CD stands for compact disc. But it also stands for a circular shiny thing in our new quest for pictorial English. Obviously the font we choose will have some effect on its resemblence to a physical CD. Can we handle the vertical line down the middle of our CD word? It could be the multi-colour rainbow shiny reflective line. Or it could be part of the “onbody” design as it’s known. I know the letter combination CD isn’t a word but it often behaves like one. It’s on the list.

Poo might cause a problem. It’s valid when it looks like three blobs, the first of which has a streaky line running off it. But not all poos look like that, as any reader of reasonable bathroom experience will know. Let’s add it to our provisional list anyway. Not all beds look like the classic bed, so no use being too strict.

By now I was having some mild fun with this. Which other English words look like their meaning? At first I assumed there would be other people demanding immediate answers to this vital question, as I was. I ran a few Google searches involving “bed”, “words which look like their meaning” and other variations. Not much relevant came up but the original fact about bed. It’s very difficult to do a web search for something if you don’t know what to call it.

Most words in English don’t look like their meaning but there are a few that do. I compiled some lists when I originally starting thinking of this.

As I said earlier, there might be some prior research in this area, but I’m not aware of it. And since I like thinking of names for things, often just for my own use, I gave this subset of English a name. If you combine English and a hieroglyph, surely you get Engglyph.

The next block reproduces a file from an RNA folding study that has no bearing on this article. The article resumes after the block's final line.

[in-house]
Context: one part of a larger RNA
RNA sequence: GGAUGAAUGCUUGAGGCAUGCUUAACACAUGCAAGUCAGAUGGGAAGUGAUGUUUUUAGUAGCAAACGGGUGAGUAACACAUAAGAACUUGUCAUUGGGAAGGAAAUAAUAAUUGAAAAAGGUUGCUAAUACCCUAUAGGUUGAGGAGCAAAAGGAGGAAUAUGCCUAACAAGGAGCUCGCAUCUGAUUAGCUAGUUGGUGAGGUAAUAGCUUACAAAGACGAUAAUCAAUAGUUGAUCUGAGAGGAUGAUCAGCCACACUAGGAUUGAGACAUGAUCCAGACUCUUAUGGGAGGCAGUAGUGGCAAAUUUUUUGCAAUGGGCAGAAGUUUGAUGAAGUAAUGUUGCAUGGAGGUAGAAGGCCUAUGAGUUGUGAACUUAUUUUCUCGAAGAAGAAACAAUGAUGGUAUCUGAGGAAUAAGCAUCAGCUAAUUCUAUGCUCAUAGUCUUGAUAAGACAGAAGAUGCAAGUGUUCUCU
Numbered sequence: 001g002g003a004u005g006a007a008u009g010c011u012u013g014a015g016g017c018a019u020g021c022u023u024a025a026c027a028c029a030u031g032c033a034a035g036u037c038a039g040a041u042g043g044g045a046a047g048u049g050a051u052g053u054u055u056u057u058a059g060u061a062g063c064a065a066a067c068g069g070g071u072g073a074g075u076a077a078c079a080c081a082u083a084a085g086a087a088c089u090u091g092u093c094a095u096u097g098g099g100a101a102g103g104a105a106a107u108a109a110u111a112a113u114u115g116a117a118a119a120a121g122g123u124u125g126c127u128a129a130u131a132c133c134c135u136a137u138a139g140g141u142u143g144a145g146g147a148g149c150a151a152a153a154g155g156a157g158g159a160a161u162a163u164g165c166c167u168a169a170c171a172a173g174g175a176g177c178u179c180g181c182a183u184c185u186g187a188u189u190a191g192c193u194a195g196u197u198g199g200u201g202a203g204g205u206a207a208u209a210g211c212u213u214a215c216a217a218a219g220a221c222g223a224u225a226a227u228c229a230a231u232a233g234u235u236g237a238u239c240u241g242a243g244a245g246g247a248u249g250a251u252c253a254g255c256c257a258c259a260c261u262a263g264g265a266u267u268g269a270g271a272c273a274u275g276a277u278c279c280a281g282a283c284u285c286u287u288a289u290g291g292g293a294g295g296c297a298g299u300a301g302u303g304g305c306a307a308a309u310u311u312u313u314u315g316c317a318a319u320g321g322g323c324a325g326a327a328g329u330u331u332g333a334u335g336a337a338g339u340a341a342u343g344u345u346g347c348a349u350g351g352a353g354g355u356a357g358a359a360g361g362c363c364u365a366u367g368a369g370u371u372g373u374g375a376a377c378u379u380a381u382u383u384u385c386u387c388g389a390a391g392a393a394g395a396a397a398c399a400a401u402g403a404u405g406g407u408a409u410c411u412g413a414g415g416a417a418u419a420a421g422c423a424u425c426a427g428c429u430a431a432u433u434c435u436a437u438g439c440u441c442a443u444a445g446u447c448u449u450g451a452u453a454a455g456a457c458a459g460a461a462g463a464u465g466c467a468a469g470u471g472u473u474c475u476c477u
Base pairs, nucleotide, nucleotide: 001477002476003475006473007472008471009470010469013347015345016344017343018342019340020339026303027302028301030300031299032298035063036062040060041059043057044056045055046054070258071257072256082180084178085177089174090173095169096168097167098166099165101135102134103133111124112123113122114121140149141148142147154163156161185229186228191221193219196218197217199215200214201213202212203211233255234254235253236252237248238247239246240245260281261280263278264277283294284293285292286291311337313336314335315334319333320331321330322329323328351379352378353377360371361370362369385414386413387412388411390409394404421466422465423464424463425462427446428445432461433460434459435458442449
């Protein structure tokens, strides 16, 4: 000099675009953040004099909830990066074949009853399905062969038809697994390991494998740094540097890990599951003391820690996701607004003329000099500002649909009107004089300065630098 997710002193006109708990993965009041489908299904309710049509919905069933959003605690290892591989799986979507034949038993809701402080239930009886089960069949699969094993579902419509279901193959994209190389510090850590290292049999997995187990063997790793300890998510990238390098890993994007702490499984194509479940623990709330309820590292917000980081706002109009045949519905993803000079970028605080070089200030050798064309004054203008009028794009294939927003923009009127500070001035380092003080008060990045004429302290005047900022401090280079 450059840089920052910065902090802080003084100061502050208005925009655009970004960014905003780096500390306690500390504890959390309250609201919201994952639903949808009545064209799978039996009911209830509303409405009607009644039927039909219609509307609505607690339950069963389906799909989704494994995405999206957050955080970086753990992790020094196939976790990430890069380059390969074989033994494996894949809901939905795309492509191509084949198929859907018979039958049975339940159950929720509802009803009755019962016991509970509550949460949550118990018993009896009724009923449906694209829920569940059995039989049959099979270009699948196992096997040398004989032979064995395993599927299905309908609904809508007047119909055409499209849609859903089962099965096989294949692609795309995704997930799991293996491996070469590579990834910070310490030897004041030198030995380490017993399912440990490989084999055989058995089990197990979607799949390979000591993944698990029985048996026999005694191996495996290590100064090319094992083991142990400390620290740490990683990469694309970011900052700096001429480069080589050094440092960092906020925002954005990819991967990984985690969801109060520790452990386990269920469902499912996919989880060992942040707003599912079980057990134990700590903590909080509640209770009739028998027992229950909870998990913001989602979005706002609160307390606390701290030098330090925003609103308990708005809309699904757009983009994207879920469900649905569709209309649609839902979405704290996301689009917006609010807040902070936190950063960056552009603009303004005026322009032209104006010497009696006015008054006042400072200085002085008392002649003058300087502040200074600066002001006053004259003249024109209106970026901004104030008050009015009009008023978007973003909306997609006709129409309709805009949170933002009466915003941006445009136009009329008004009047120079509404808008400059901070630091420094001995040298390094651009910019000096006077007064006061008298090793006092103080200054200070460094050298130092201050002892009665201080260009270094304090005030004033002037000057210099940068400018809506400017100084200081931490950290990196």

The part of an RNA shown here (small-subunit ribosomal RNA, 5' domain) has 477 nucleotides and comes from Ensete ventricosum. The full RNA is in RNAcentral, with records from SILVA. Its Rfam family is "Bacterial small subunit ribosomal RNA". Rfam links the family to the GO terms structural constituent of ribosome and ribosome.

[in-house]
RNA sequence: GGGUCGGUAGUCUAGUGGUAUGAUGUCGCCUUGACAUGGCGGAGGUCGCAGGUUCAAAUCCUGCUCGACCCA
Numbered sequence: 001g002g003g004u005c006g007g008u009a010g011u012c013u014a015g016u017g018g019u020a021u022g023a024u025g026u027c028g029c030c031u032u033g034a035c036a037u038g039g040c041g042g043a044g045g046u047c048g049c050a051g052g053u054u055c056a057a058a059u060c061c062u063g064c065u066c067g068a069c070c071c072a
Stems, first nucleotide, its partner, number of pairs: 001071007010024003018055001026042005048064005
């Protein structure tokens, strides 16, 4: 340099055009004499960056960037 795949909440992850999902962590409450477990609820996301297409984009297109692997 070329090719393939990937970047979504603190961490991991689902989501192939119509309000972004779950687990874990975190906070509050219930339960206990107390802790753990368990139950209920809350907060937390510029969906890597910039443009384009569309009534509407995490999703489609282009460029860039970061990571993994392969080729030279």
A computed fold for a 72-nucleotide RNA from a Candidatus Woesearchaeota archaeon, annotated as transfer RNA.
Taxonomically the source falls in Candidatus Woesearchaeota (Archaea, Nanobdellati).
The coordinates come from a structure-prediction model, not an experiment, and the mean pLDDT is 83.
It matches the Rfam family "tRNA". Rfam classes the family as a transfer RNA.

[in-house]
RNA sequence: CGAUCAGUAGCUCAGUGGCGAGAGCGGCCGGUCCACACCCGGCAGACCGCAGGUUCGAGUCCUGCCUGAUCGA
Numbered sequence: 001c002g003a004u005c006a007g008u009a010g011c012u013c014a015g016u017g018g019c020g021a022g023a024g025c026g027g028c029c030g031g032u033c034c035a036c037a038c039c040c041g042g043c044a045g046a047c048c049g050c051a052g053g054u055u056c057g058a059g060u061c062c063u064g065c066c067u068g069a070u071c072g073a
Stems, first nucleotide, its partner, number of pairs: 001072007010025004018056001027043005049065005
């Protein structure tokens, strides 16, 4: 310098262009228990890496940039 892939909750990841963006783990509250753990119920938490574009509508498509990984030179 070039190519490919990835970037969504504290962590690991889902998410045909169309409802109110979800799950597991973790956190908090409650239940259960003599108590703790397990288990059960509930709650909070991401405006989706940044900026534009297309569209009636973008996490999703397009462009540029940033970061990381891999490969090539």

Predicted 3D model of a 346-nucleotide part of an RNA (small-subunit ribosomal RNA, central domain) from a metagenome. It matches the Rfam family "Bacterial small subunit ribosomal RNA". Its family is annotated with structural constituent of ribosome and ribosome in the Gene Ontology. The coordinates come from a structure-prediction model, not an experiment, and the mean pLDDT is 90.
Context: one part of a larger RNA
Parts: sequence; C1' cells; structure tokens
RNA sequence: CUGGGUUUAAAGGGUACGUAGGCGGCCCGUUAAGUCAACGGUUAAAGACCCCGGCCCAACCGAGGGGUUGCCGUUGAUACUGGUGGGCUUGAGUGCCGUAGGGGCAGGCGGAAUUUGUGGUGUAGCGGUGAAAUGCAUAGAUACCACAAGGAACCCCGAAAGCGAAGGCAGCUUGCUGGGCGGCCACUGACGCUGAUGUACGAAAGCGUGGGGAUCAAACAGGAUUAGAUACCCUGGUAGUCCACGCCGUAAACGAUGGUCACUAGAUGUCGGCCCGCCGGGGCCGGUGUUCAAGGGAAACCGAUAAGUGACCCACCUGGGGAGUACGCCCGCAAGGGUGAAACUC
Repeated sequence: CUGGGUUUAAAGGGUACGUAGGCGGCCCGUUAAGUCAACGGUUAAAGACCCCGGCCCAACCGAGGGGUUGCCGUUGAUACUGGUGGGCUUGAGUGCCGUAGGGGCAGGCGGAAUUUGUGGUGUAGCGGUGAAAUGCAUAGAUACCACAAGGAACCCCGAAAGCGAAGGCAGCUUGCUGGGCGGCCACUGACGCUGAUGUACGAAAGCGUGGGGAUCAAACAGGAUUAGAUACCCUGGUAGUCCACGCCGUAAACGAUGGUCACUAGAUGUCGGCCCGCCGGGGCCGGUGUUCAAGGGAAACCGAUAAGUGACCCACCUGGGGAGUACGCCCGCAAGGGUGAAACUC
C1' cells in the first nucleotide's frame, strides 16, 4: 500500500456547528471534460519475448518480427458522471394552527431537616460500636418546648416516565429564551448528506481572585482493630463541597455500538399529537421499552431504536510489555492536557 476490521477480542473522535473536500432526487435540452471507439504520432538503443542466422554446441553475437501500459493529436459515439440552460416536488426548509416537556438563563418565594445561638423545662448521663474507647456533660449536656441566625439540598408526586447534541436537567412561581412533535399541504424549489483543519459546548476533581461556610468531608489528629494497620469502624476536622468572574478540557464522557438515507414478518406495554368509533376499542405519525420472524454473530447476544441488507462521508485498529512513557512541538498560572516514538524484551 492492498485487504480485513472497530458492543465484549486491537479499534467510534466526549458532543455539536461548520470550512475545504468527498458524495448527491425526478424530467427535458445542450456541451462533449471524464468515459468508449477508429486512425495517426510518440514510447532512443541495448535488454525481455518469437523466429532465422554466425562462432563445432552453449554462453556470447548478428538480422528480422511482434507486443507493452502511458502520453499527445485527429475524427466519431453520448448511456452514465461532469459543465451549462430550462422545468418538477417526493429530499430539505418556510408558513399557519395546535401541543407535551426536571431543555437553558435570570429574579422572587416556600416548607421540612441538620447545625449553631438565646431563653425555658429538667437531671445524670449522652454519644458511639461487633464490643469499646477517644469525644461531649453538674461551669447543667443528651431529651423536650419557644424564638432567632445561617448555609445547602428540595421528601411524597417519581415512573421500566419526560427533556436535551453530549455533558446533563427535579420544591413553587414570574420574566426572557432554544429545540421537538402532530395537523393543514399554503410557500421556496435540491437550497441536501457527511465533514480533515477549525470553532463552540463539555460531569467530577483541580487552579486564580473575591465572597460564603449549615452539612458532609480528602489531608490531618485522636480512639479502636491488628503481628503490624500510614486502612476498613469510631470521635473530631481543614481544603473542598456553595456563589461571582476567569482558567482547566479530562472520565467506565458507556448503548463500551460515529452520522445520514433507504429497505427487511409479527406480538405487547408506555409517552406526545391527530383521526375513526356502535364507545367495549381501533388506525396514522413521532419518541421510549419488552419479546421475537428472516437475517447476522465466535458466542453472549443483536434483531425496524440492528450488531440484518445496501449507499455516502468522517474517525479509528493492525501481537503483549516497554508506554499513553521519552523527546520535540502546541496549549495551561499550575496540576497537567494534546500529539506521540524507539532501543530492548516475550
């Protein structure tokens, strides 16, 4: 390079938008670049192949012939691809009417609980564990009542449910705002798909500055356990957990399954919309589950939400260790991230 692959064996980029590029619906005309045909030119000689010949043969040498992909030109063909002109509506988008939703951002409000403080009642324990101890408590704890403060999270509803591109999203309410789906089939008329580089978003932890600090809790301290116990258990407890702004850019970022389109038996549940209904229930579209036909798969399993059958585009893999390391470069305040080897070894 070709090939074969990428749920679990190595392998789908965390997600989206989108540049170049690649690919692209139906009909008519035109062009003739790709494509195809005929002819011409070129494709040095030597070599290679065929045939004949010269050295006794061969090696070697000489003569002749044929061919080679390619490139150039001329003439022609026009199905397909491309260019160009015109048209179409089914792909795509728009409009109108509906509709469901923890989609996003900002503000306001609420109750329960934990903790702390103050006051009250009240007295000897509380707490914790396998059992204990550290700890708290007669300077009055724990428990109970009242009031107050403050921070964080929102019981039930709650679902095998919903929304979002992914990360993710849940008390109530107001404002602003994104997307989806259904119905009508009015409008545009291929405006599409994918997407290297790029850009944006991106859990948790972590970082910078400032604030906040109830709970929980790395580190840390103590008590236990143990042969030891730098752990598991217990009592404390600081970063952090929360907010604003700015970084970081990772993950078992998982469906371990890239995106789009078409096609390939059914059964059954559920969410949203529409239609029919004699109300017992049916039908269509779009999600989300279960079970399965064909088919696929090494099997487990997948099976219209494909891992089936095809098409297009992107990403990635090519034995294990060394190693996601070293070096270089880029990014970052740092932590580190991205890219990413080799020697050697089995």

English + glyph = Engglyph

The word is unique in as much as currently there are zero results for the word Engglyph on Google. It looks foreign, which is nice.

Unfortunately the word Engglyph is not a valid Engglyph word itself. Unlike English, which is! Does English look like its meaning? I think it does. In a linguistic sense, what could be more English than the word English? So English is Engglyph.

I poo English CD. At the moment Engglyph vocabulary is looking a bit limited. But it’s not intended as a useful, complete language.

Here are some more. These are all Engglyph, without a doubt.

Four

sixish

eightish

Four has some letters of unequal shape which nonetheless are four in number. The word four in all lower-case looks different but is equally valid.

It’s a similar thing for the words above with the suffix “ish” – which has to include the precise number too. For example, if I offered you sixish apples then it could actually be six apples. Take it up with a Greek philosopher if you don’t like it. Where’s Plato when you need him?

The following are kind of smug faced ones.

word

noun

letters

These three all relate to written language. I don’t want to dwell on them because this is already getting too meta. We ain’t here for no recursive brainache, we want the pleasing elegance of Engglyph.

All Engglyph words must be nouns.

They have to physically resemble the thing. They can’t be adjectives because adjectives are merely properties of nouns. If you’re interested in words which describe themselves, look up autological words.

That’s a different exercise to Engglyph. Although still a worthwhile and rewarding pursuit. 🙂

Incidentally there are some words which are both Engglyph and autological such as word.

But let’s get back to more examples:

LINES

BOOBs

sA W

look

eels

zig zag

jUg